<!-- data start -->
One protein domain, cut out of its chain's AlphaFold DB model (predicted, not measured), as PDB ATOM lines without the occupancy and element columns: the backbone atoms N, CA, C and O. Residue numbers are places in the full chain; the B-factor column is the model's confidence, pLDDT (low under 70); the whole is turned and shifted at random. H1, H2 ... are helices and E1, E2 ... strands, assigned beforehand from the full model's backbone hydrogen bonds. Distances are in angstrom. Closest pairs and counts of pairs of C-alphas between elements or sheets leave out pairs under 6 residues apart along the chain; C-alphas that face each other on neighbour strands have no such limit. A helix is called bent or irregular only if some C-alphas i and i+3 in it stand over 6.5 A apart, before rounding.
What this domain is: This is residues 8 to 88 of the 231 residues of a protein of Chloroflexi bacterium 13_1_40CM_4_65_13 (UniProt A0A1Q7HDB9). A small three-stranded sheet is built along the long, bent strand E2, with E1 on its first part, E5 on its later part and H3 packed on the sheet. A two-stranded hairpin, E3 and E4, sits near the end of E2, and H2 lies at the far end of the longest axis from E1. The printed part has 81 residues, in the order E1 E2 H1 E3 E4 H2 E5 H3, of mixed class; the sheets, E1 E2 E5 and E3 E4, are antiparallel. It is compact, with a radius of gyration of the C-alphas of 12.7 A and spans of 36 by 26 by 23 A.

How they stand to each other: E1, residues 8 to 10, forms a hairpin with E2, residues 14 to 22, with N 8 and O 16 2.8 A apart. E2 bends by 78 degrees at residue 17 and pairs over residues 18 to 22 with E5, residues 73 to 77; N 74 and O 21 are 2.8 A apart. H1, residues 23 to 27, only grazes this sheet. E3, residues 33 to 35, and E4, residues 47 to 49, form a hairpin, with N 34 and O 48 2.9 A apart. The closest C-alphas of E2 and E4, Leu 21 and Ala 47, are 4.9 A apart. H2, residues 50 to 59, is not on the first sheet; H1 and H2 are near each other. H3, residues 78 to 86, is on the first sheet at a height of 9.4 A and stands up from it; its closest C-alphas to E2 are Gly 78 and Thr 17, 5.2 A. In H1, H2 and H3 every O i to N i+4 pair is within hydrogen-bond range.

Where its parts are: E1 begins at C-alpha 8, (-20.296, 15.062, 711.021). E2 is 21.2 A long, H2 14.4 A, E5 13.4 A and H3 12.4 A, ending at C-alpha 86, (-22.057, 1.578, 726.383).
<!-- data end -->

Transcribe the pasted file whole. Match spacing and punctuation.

One protein domain, cut out of its chain's AlphaFold DB model (predicted, not measured), as PDB ATOM lines without the occupancy and element columns: the backbone atoms N, CA, C and O. Residue numbers are places in the full chain; the B-factor column is the model's confidence, pLDDT (low under 70); the whole is turned and shifted at random. H1, H2 ... are helices and E1, E2 ... strands, assigned beforehand from the full model's backbone hydrogen bonds. Distances are in angstrom. Closest pairs and counts of pairs of C-alphas between elements or sheets leave out pairs under 6 residues apart along the chain; C-alphas that face each other on neighbour strands have no such limit. A helix is called bent or irregular only if some C-alphas i and i+3 in it stand over 6.5 A apart, before rounding.
What this domain is: This is residues 8 to 88 of the 231 residues of a protein of Chloroflexi bacterium 13_1_40CM_4_65_13 (UniProt A0A1Q7HDB9). A small three-stranded sheet is built along the long, bent strand E2, with E1 on its first part, E5 on its later part and H3 packed on the sheet. A two-stranded hairpin, E3 and E4, sits near the end of E2, and H2 lies at the far end of the longest axis from E1. The printed part has 81 residues, in the order E1 E2 H1 E3 E4 H2 E5 H3, of mixed class; the sheets, E1 E2 E5 and E3 E4, are antiparallel. It is compact, with a radius of gyration of the C-alphas of 12.7 A and spans of 36 by 26 by 23 A.

How they stand to each other: E1, residues 8 to 10, forms a hairpin with E2, residues 14 to 22, with N 8 and O 16 2.8 A apart. E2 bends by 78 degrees at residue 17 and pairs over residues 18 to 22 with E5, residues 73 to 77; N 74 and O 21 are 2.8 A apart. H1, residues 23 to 27, only grazes this sheet. E3, residues 33 to 35, and E4, residues 47 to 49, form a hairpin, with N 34 and O 48 2.9 A apart. The closest C-alphas of E2 and E4, Leu 21 and Ala 47, are 4.9 A apart. H2, residues 50 to 59, is not on the first sheet; H1 and H2 are near each other. H3, residues 78 to 86, is on the first sheet at a height of 9.4 A and stands up from it; its closest C-alphas to E2 are Gly 78 and Thr 17, 5.2 A. In H1, H2 and H3 every O i to N i+4 pair is within hydrogen-bond range.

Where its parts are: E1 begins at C-alpha 8, (-20.296, 15.062, 711.021). E2 is 21.2 A long, H2 14.4 A, E5 13.4 A and H3 12.4 A, ending at C-alpha 86, (-22.057, 1.578, 726.383).